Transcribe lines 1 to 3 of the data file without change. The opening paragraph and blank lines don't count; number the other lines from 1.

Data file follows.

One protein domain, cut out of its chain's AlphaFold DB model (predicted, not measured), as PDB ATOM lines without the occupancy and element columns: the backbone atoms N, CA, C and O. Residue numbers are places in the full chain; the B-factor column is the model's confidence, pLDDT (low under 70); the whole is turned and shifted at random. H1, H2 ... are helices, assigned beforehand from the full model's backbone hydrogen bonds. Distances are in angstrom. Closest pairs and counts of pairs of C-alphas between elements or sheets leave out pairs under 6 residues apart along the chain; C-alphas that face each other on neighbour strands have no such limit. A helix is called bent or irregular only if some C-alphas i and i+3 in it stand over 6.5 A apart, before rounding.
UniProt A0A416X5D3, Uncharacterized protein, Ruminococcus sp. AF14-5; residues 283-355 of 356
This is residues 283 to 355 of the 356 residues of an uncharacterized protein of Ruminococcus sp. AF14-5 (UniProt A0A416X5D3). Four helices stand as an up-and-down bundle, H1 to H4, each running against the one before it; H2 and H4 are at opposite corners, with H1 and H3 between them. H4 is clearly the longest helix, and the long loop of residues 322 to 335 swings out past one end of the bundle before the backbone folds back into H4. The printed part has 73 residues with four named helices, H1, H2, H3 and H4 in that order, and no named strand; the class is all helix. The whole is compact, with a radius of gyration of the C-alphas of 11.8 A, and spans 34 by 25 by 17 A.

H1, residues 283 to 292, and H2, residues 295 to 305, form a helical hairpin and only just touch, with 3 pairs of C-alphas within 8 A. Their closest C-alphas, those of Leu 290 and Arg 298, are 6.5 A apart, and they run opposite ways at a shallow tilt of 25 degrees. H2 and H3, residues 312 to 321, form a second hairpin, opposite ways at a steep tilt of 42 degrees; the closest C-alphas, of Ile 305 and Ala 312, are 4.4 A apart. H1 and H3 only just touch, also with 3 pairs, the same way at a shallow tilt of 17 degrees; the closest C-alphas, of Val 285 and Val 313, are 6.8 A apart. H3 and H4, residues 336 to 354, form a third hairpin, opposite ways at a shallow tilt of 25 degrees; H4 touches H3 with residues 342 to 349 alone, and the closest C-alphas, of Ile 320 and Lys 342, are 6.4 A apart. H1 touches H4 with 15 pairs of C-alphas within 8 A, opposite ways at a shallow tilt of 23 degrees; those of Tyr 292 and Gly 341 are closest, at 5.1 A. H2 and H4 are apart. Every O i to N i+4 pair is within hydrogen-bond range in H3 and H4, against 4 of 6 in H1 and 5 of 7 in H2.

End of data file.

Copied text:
UniProt A0A416X5D3, Uncharacterized protein, Ruminococcus sp. AF14-5; residues 283-355 of 356
This is residues 283 to 355 of the 356 residues of an uncharacterized protein of Ruminococcus sp. AF14-5 (UniProt A0A416X5D3). Four helices stand as an up-and-down bundle, H1 to H4, each running against the one before it; H2 and H4 are at opposite corners, with H1 and H3 between them. H4 is clearly the longest helix, and the long loop of residues 322 to 335 swings out past one end of the bundle before the backbone folds back into H4. The printed part has 73 residues with four named helices, H1, H2, H3 and H4 in that order, and no named strand; the class is all helix. The whole is compact, with a radius of gyration of the C-alphas of 11.8 A, and spans 34 by 25 by 17 A.

H1, residues 283 to 292, and H2, residues 295 to 305, form a helical hairpin and only just touch, with 3 pairs of C-alphas within 8 A. Their closest C-alphas, those of Leu 290 and Arg 298, are 6.5 A apart, and they run opposite ways at a shallow tilt of 25 degrees. H2 and H3, residues 312 to 321, form a second hairpin, opposite ways at a steep tilt of 42 degrees; the closest C-alphas, of Ile 305 and Ala 312, are 4.4 A apart. H1 and H3 only just touch, also with 3 pairs, the same way at a shallow tilt of 17 degrees; the closest C-alphas, of Val 285 and Val 313, are 6.8 A apart. H3 and H4, residues 336 to 354, form a third hairpin, opposite ways at a shallow tilt of 25 degrees; H4 touches H3 with residues 342 to 349 alone, and the closest C-alphas, of Ile 320 and Lys 342, are 6.4 A apart. H1 touches H4 with 15 pairs of C-alphas within 8 A, opposite ways at a shallow tilt of 23 degrees; those of Tyr 292 and Gly 341 are closest, at 5.1 A. H2 and H4 are apart. Every O i to N i+4 pair is within hydrogen-bond range in H3 and H4, against 4 of 6 in H1 and 5 of 7 in H2.